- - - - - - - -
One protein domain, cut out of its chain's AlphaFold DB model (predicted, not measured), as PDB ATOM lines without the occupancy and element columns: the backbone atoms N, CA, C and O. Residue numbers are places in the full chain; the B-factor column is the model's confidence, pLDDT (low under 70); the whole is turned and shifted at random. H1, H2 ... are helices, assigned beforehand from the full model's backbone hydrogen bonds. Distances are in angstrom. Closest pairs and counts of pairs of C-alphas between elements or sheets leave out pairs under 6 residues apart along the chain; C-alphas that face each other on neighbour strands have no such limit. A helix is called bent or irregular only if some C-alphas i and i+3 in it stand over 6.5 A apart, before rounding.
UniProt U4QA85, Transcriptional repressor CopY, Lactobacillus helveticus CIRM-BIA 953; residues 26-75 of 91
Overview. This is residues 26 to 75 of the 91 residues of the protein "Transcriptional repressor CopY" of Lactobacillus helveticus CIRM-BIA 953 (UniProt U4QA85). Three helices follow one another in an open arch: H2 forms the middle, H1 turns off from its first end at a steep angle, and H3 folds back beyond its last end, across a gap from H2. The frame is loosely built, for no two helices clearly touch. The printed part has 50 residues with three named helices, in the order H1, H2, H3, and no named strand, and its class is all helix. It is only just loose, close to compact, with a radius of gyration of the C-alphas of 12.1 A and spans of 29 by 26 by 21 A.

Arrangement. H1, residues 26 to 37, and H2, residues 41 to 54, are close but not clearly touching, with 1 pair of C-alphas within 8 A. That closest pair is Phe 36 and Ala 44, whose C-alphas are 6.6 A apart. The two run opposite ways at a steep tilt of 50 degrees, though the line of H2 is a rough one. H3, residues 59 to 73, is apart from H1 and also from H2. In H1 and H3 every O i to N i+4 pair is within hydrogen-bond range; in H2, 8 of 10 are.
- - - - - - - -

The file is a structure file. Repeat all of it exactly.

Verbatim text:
One protein domain, cut out of its chain's AlphaFold DB model (predicted, not measured), as PDB ATOM lines without the occupancy and element columns: the backbone atoms N, CA, C and O. Residue numbers are places in the full chain; the B-factor column is the model's confidence, pLDDT (low under 70); the whole is turned and shifted at random. H1, H2 ... are helices, assigned beforehand from the full model's backbone hydrogen bonds. Distances are in angstrom. Closest pairs and counts of pairs of C-alphas between elements or sheets leave out pairs under 6 residues apart along the chain; C-alphas that face each other on neighbour strands have no such limit. A helix is called bent or irregular only if some C-alphas i and i+3 in it stand over 6.5 A apart, before rounding.
UniProt U4QA85, Transcriptional repressor CopY, Lactobacillus helveticus CIRM-BIA 953; residues 26-75 of 91
Overview. This is residues 26 to 75 of the 91 residues of the protein "Transcriptional repressor CopY" of Lactobacillus helveticus CIRM-BIA 953 (UniProt U4QA85). Three helices follow one another in an open arch: H2 forms the middle, H1 turns off from its first end at a steep angle, and H3 folds back beyond its last end, across a gap from H2. The frame is loosely built, for no two helices clearly touch. The printed part has 50 residues with three named helices, in the order H1, H2, H3, and no named strand, and its class is all helix. It is only just loose, close to compact, with a radius of gyration of the C-alphas of 12.1 A and spans of 29 by 26 by 21 A.

Arrangement. H1, residues 26 to 37, and H2, residues 41 to 54, are close but not clearly touching, with 1 pair of C-alphas within 8 A. That closest pair is Phe 36 and Ala 44, whose C-alphas are 6.6 A apart. The two run opposite ways at a steep tilt of 50 degrees, though the line of H2 is a rough one. H3, residues 59 to 73, is apart from H1 and also from H2. In H1 and H3 every O i to N i+4 pair is within hydrogen-bond range; in H2, 8 of 10 are.